Ralph Waldo Emerson once stated, “Consistency is the hobgoblin of little minds.” Well, maybe, but it also implies conforming to high standards and dependability. In Blue
is Karrin Allyson’s eighth Concord album and every one of those eight is a topflight jazz vocal album. The “In Blue” concept is a perfect idea for Allyson because her attractive husky voice is tailor made for the blues, and her Kansas City roots are evident in every syllable that she sings. It should also be noted that the blues are, of course, stories of loss and regret and Allyson’s conversational phrasing and appreciation for the meaning of words are amongst her many singing talents.
In this era of the singer-songwriter, it is almost obligatory to compose one’s own material (unfortunately, these so-called “originals” are often not very good). But, unlike so many contemporary singers, Allyson never writes her own material. She may write very well, but she seemingly accepts that the gift of composing is a separate skill set from the gift of performing. However, Allyson has an impeccable ear for a good song and has successfully pulled material from both the pop and jazz world and it all works in her jazz and blues context. Mose Allison, Bobby Timmons, Oscar Brown, Wes Montgomery, Blossom Dearie are represented, as well as the noted Matt Dennis and the Gershwins, who contributed the only two standards with whiskers, “Angel Eyes” and “How Long Has This Been Going On,” respectively. The other selections are songs popularized by living artists such as Bonnie Raitt (“Everybody’s Crying Mercy” and “Love Me Like a Man”), Joni Mitchell (“Blue Motel Room”) as well as the previously mentioned Allison, Brown and Montgomery. Karrin Allyson declares that these individuals are “all heroes of mine and huge talents.”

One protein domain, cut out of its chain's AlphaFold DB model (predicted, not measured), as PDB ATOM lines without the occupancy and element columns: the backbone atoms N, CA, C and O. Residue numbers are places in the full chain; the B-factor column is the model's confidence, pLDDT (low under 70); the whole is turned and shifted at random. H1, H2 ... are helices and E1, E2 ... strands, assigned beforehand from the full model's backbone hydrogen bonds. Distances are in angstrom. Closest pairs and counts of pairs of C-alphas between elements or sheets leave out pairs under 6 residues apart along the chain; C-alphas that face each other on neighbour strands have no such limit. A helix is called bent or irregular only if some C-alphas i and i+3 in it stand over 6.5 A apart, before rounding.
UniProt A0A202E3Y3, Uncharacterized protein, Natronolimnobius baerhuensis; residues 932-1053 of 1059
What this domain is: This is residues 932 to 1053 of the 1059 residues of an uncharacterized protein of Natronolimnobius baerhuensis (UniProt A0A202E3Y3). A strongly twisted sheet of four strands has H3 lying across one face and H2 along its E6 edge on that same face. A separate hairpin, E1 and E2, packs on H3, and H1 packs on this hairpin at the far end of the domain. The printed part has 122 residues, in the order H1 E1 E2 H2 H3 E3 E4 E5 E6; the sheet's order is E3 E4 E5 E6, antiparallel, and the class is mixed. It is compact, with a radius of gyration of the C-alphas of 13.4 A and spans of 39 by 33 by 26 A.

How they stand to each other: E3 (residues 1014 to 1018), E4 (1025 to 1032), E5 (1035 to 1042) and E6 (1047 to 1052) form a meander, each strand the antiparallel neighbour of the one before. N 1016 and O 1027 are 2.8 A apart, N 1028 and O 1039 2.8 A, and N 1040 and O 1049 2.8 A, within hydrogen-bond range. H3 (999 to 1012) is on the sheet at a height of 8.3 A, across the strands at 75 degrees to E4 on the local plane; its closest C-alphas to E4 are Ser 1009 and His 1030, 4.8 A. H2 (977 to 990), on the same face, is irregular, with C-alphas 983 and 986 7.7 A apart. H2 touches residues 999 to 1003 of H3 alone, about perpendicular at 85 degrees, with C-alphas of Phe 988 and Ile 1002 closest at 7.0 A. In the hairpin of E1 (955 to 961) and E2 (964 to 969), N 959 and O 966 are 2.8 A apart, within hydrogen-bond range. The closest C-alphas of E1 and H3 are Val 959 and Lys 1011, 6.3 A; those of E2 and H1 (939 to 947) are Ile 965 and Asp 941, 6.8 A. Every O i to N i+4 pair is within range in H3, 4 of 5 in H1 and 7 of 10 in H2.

The recently deceased Matt Dennis would have loved Allyson’s achingly beautiful and elegant rendition of his classic “Angel Eyes,” perfectly weighted this side of sentimentality. That great arrangement is by her longtime collaborator, guitarist Danny Embry. One thing that you notice about the best jazz singers (and Allyson is certainly one) is that they invariably choose the right tempo and melodic embellishments. For example, listen to her grooving on the Bobby Timmons classic, “Moanin’” or her voluptuous huskiness on Bobby Troup’s slow-beat ballad “The Meaning of the Blues.” Allyson is blessed with a sly sense of humor (and sassiness) and her albums are equally inventive and entertaining. This playful quality, for example, can be found on Leonard Feather’s “Evil Gal Blues,” (which he wrote for Dinah Washington). Playful and sexy also describe Allyson’s approach to Oscar Brown’s classic “Hum Drum Blues” and the romping, stomping “Love Me Like a Man.” Allyson is also a most gifted singer of ballads and a perfect example is her rendition of “How Long Has This Been Going On.” Ira Gershwin, who was known as unyielding regarding the accuracy of his lyrics, would have loved her reading of his classic lines.
As always Allyson has an all-star band supporting her, including her good buddy Danny Embry, pianist Mulgrew Miller, drummer Lewis Nash, every drummer’s favorite bassist, Peter Washington and saxophonist Steve Wilson. There is not sufficient space to give this great band proper kudos. Let’s just say “absolutely Rolls Royce.” Allyson strikes gold again. The baker’s dozen songs are exquisitely crafted and perfectly delivered – this is peerless jazz singing and a perfect vehicle for her evocations of love fulfilled and unfulfilled. Highly recommended.